They arrived in the dark. Cold, wet and utterly disorientated. Men and women who would almost certainly be dead had it not been for the Italian coastguard.
People who had paid thousands to escape violence and poverty in the Middle East and Africa only to find themselves herded onto small rubber boats and sent out to sea.
The big ships they had expected to make their journey on no more than a myth perpetuated by those who make their fortunes offering the desperate a route to a Europe.
For hours, 40 miles off the Libyan coast, they had been thrown around in medium size dingeys by metre high waves.
Little wonder they looked hollow-eyed and traumatised as they set foot on Italian land. No great moment of joy on arrival in Europe - from some just a simple question to those who helped them ashore, "What country are we in?"
Some were so weak they had to be stretchered away, others were clearly pregnant.
Now they will be housed by the Italians - a country that can ill-afford to provide for the thousands who are arriving on their shores.
What Italy is doing for these people is humbling - yet it is doing it pretty much alone.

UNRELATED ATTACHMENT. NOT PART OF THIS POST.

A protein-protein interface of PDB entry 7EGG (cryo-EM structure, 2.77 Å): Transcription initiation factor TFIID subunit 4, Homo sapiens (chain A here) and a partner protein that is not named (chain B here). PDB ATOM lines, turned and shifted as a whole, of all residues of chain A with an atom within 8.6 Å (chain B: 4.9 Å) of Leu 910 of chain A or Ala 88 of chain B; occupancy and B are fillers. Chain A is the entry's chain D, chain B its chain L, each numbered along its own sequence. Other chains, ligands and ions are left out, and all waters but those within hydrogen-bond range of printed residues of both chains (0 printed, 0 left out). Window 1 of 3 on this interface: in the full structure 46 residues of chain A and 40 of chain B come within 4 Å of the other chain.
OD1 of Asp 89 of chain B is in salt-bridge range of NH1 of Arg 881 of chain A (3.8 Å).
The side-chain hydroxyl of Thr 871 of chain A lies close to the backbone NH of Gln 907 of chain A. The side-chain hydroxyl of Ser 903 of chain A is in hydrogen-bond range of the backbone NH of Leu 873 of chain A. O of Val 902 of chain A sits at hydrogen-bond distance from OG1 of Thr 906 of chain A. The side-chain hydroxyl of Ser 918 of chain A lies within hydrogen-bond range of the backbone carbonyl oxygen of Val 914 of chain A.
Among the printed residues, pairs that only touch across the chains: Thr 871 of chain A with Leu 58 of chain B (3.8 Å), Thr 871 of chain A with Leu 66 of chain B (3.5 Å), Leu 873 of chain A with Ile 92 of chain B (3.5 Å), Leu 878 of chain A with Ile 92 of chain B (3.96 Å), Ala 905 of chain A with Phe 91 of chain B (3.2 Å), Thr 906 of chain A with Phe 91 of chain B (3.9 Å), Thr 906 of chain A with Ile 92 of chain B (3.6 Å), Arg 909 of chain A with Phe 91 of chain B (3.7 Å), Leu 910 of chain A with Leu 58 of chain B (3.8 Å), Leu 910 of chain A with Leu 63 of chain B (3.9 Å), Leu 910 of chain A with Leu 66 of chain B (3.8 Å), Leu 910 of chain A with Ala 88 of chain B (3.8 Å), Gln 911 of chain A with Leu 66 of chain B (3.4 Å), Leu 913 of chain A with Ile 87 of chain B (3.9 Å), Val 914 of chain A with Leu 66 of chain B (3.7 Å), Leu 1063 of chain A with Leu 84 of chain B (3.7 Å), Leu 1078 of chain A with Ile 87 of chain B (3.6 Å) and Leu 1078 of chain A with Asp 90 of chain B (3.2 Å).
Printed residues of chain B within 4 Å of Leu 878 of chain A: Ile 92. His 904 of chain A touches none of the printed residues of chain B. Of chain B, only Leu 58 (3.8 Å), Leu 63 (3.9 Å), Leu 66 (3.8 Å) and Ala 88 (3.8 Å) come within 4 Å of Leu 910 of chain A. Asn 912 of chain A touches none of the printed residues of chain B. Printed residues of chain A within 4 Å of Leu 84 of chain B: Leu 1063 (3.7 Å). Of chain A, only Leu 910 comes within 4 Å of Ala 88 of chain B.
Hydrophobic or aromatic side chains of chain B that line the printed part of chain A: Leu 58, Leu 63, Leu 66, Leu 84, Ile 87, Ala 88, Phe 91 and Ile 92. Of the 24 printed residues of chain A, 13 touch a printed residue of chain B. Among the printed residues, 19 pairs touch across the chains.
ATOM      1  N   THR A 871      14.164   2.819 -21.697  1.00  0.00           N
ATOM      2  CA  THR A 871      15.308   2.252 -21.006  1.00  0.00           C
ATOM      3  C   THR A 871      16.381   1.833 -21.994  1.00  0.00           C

Other European nations have refused to pay for the Naval search and rescue force Italy was providing so it is down to the coastguard to pull who they can from the water.
The public justification from the UK and others for withdrawing financial support is that if migrants didn't believe they would be saved they wouldn't make the journey in the first place.
The figures expose the fallacy of that claim.
Some 2,164 have been rescued this weekend alone and overall arrivals have increased 60% on this time last year.
But it's not just the rescues that have gone up. So too have the deaths. At least 450 so far this year, compared to 36 in the first two months of last year.
On Saturday morning in a cold, rainy Sicilian graveyard we saw the dreadful reality of that.
Three unmarked coffins containing the bodies of two men and a woman being blessed by a local priest.
No-one knows, nor ever will know, who they are and they will be buried in unmarked graves.
Somewhere, most likely in sub-Saharan Africa, their familes wait to hear how their new life is going.
They will never hear from them now and will never know how or where their journey ended.